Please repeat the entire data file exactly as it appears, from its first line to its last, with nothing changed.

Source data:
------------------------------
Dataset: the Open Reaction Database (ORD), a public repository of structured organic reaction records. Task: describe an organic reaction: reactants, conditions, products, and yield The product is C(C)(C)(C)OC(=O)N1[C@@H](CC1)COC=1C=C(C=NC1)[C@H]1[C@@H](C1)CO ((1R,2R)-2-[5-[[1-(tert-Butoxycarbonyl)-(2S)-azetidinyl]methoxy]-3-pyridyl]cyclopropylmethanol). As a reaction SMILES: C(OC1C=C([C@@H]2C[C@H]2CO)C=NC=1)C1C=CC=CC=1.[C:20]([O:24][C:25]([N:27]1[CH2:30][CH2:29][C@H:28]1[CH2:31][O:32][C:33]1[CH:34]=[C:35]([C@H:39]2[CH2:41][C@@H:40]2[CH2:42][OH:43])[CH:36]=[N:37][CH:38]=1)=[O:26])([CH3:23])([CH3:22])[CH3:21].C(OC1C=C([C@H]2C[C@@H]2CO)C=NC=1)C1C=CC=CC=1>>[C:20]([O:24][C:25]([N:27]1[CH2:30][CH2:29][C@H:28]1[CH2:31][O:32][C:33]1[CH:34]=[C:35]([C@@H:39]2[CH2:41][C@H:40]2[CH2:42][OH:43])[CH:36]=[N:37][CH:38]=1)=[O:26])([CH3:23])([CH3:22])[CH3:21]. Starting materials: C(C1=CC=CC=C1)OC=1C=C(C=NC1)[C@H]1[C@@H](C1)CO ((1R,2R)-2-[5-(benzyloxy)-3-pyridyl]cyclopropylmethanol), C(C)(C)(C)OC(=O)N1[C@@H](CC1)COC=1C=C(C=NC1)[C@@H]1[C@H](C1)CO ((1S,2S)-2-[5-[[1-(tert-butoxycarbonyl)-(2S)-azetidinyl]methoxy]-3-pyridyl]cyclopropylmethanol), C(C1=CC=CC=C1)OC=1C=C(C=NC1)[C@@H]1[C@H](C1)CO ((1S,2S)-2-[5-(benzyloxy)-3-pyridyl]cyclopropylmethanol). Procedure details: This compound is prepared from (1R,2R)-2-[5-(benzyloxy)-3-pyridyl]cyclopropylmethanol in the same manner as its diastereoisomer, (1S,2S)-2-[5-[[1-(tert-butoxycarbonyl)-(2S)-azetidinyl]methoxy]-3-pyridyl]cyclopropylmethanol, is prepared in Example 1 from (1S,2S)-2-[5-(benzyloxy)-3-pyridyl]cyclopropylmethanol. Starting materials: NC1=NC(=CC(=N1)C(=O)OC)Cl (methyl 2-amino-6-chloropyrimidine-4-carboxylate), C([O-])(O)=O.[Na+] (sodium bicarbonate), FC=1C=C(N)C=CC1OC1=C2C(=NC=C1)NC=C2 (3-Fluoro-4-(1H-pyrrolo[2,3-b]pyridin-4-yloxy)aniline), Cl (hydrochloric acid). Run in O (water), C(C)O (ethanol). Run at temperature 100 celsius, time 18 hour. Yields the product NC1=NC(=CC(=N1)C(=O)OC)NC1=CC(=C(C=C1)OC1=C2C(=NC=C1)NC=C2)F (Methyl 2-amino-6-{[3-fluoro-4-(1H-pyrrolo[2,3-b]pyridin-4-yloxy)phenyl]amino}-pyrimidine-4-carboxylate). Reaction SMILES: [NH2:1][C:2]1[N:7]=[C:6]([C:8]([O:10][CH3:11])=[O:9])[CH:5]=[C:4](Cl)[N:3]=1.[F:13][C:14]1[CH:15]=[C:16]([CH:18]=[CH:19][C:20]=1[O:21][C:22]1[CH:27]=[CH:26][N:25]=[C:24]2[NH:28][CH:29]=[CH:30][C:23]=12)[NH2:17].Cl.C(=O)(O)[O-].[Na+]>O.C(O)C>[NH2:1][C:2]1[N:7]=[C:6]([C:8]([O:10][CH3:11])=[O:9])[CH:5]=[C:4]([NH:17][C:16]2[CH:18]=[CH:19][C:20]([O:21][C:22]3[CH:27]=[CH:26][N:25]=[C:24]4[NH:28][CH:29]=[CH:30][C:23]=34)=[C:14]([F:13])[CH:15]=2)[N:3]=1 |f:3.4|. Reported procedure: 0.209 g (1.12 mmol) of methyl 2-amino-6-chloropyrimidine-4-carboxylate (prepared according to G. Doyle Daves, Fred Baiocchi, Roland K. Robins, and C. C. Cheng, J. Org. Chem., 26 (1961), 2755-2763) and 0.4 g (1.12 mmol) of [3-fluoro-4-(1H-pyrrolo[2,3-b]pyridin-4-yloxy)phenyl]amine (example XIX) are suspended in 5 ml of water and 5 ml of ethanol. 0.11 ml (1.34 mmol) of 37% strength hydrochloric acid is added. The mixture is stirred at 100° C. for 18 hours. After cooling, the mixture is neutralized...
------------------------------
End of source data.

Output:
Dataset: the Open Reaction Database (ORD), a public repository of structured organic reaction records. Task: describe an organic reaction: reactants, conditions, products, and yield The product is C(C)(C)(C)OC(=O)N1[C@@H](CC1)COC=1C=C(C=NC1)[C@H]1[C@@H](C1)CO ((1R,2R)-2-[5-[[1-(tert-Butoxycarbonyl)-(2S)-azetidinyl]methoxy]-3-pyridyl]cyclopropylmethanol). As a reaction SMILES: C(OC1C=C([C@@H]2C[C@H]2CO)C=NC=1)C1C=CC=CC=1.[C:20]([O:24][C:25]([N:27]1[CH2:30][CH2:29][C@H:28]1[CH2:31][O:32][C:33]1[CH:34]=[C:35]([C@H:39]2[CH2:41][C@@H:40]2[CH2:42][OH:43])[CH:36]=[N:37][CH:38]=1)=[O:26])([CH3:23])([CH3:22])[CH3:21].C(OC1C=C([C@H]2C[C@@H]2CO)C=NC=1)C1C=CC=CC=1>>[C:20]([O:24][C:25]([N:27]1[CH2:30][CH2:29][C@H:28]1[CH2:31][O:32][C:33]1[CH:34]=[C:35]([C@@H:39]2[CH2:41][C@H:40]2[CH2:42][OH:43])[CH:36]=[N:37][CH:38]=1)=[O:26])([CH3:23])([CH3:22])[CH3:21]. Starting materials: C(C1=CC=CC=C1)OC=1C=C(C=NC1)[C@H]1[C@@H](C1)CO ((1R,2R)-2-[5-(benzyloxy)-3-pyridyl]cyclopropylmethanol), C(C)(C)(C)OC(=O)N1[C@@H](CC1)COC=1C=C(C=NC1)[C@@H]1[C@H](C1)CO ((1S,2S)-2-[5-[[1-(tert-butoxycarbonyl)-(2S)-azetidinyl]methoxy]-3-pyridyl]cyclopropylmethanol), C(C1=CC=CC=C1)OC=1C=C(C=NC1)[C@@H]1[C@H](C1)CO ((1S,2S)-2-[5-(benzyloxy)-3-pyridyl]cyclopropylmethanol). Procedure details: This compound is prepared from (1R,2R)-2-[5-(benzyloxy)-3-pyridyl]cyclopropylmethanol in the same manner as its diastereoisomer, (1S,2S)-2-[5-[[1-(tert-butoxycarbonyl)-(2S)-azetidinyl]methoxy]-3-pyridyl]cyclopropylmethanol, is prepared in Example 1 from (1S,2S)-2-[5-(benzyloxy)-3-pyridyl]cyclopropylmethanol. Starting materials: NC1=NC(=CC(=N1)C(=O)OC)Cl (methyl 2-amino-6-chloropyrimidine-4-carboxylate), C([O-])(O)=O.[Na+] (sodium bicarbonate), FC=1C=C(N)C=CC1OC1=C2C(=NC=C1)NC=C2 (3-Fluoro-4-(1H-pyrrolo[2,3-b]pyridin-4-yloxy)aniline), Cl (hydrochloric acid). Run in O (water), C(C)O (ethanol). Run at temperature 100 celsius, time 18 hour. Yields the product NC1=NC(=CC(=N1)C(=O)OC)NC1=CC(=C(C=C1)OC1=C2C(=NC=C1)NC=C2)F (Methyl 2-amino-6-{[3-fluoro-4-(1H-pyrrolo[2,3-b]pyridin-4-yloxy)phenyl]amino}-pyrimidine-4-carboxylate). Reaction SMILES: [NH2:1][C:2]1[N:7]=[C:6]([C:8]([O:10][CH3:11])=[O:9])[CH:5]=[C:4](Cl)[N:3]=1.[F:13][C:14]1[CH:15]=[C:16]([CH:18]=[CH:19][C:20]=1[O:21][C:22]1[CH:27]=[CH:26][N:25]=[C:24]2[NH:28][CH:29]=[CH:30][C:23]=12)[NH2:17].Cl.C(=O)(O)[O-].[Na+]>O.C(O)C>[NH2:1][C:2]1[N:7]=[C:6]([C:8]([O:10][CH3:11])=[O:9])[CH:5]=[C:4]([NH:17][C:16]2[CH:18]=[CH:19][C:20]([O:21][C:22]3[CH:27]=[CH:26][N:25]=[C:24]4[NH:28][CH:29]=[CH:30][C:23]=34)=[C:14]([F:13])[CH:15]=2)[N:3]=1 |f:3.4|. Reported procedure: 0.209 g (1.12 mmol) of methyl 2-amino-6-chloropyrimidine-4-carboxylate (prepared according to G. Doyle Daves, Fred Baiocchi, Roland K. Robins, and C. C. Cheng, J. Org. Chem., 26 (1961), 2755-2763) and 0.4 g (1.12 mmol) of [3-fluoro-4-(1H-pyrrolo[2,3-b]pyridin-4-yloxy)phenyl]amine (example XIX) are suspended in 5 ml of water and 5 ml of ethanol. 0.11 ml (1.34 mmol) of 37% strength hydrochloric acid is added. The mixture is stirred at 100° C. for 18 hours. After cooling, the mixture is neutralized...